Mensuration Exercise 20.3 Class 6 Notes | EduRev

Mathematics (Maths) Class 6

Class 6 : Mensuration Exercise 20.3 Class 6 Notes | EduRev

 Page 1


 
 
 
 
 
 
                                                                           
1. The following figures are drawn on a squared paper. Count the number of squares enclosed by each 
figure and find its area, taking the area of each square as 1 cm
2
. (Fig. 20.25). 
 
Solution: 
 
(i) The given shape has 16 complete squares. 
It is given that area of one square = 1 cm
2
 
So the area of the given shape = 16 × 1 = 16 cm
2
 
 
(ii) The given shape has 36 complete squares. 
It is given that area of one square = 1 cm
2
 
So the area of the given shape = 36 × 1 = 36 cm
2
 
 
(iii) The given shape has 15 complete and 6 half squares. 
It is given that area of one square = 1 cm
2
 
So the area of the given shape = 15 + 6 × 12 = 18 cm
2
 
 
(iv) The given shape has 20 complete and 8 half squares. 
It is given that area of one square = 1 cm
2
 
So the area of the given shape = 20 + 8 × 12 = 24 cm
2
 
 
(v) The given shape has 13 complete, 8 more than half and 7 less than half squares. 
It is given that area of one square = 1 cm
2
 
So the area of the given shape = 13 + 8 × 1 = 21 cm
2
 
 
(vi) The given shape has 8 complete, 6 more than half and 4 less than half squares. 
It is given that area of one square = 1 cm
2
 
So the area of the given shape = 8 + 6 × 1 = 14 cm
2
 
 
2. On a squared paper, draw (i) a rectangle, (ii) a triangle (iii) any irregular closed figure. Find the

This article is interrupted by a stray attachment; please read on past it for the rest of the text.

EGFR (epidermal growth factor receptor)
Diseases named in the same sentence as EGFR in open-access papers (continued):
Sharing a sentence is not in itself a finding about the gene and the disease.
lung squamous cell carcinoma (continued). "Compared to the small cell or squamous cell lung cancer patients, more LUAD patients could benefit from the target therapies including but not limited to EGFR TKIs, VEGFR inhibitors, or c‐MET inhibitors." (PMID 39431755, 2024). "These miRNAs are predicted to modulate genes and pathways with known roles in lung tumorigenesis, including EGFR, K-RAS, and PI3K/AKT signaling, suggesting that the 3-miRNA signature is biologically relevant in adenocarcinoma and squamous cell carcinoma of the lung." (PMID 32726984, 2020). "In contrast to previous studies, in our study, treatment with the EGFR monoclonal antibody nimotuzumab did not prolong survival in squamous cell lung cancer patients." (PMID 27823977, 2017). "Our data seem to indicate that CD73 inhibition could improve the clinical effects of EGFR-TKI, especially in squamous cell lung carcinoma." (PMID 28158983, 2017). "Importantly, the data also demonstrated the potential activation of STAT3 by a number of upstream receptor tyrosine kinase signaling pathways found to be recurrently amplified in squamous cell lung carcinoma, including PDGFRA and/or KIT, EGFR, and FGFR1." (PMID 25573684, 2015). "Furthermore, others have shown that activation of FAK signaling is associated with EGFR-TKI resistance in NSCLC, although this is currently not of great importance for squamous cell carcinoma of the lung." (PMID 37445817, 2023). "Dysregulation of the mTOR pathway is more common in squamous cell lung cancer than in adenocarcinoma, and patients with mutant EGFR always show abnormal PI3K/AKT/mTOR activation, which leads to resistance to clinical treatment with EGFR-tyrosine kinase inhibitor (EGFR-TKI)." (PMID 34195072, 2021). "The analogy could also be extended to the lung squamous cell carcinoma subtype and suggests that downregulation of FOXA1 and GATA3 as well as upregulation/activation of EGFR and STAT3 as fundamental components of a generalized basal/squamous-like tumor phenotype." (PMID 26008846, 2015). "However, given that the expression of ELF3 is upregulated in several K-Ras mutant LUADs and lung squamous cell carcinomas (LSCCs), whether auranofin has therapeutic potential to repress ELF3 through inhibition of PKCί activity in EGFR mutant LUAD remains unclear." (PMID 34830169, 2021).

approximate area of each by counting the number of squares complete, more than half and exactly half. 
Page 2


 
 
 
 
 
 
                                                                           
1. The following figures are drawn on a squared paper. Count the number of squares enclosed by each 
figure and find its area, taking the area of each square as 1 cm
2
. (Fig. 20.25). 
 
Solution: 
 
(i) The given shape has 16 complete squares. 
It is given that area of one square = 1 cm
2
 
So the area of the given shape = 16 × 1 = 16 cm
2
 
 
(ii) The given shape has 36 complete squares. 
It is given that area of one square = 1 cm
2
 
So the area of the given shape = 36 × 1 = 36 cm
2
 
 
(iii) The given shape has 15 complete and 6 half squares. 
It is given that area of one square = 1 cm
2
 
So the area of the given shape = 15 + 6 × 12 = 18 cm
2
 
 
(iv) The given shape has 20 complete and 8 half squares. 
It is given that area of one square = 1 cm
2
 
So the area of the given shape = 20 + 8 × 12 = 24 cm
2
 
 
(v) The given shape has 13 complete, 8 more than half and 7 less than half squares. 
It is given that area of one square = 1 cm
2
 
So the area of the given shape = 13 + 8 × 1 = 21 cm
2
 
 
(vi) The given shape has 8 complete, 6 more than half and 4 less than half squares. 
It is given that area of one square = 1 cm
2
 
So the area of the given shape = 8 + 6 × 1 = 14 cm
2
 
 
2. On a squared paper, draw (i) a rectangle, (ii) a triangle (iii) any irregular closed figure. Find the 
approximate area of each by counting the number of squares complete, more than half and exactly half. 
 
 
 
 
 
 
Solution: 
 
(i) A rectangle 
The given shape has 18 complete squares 
Assume that area of one square = 1 cm
2
 
So the area of the rectangle = 18 × 1 = 18 cm
2
 
 
 
(ii) A triangle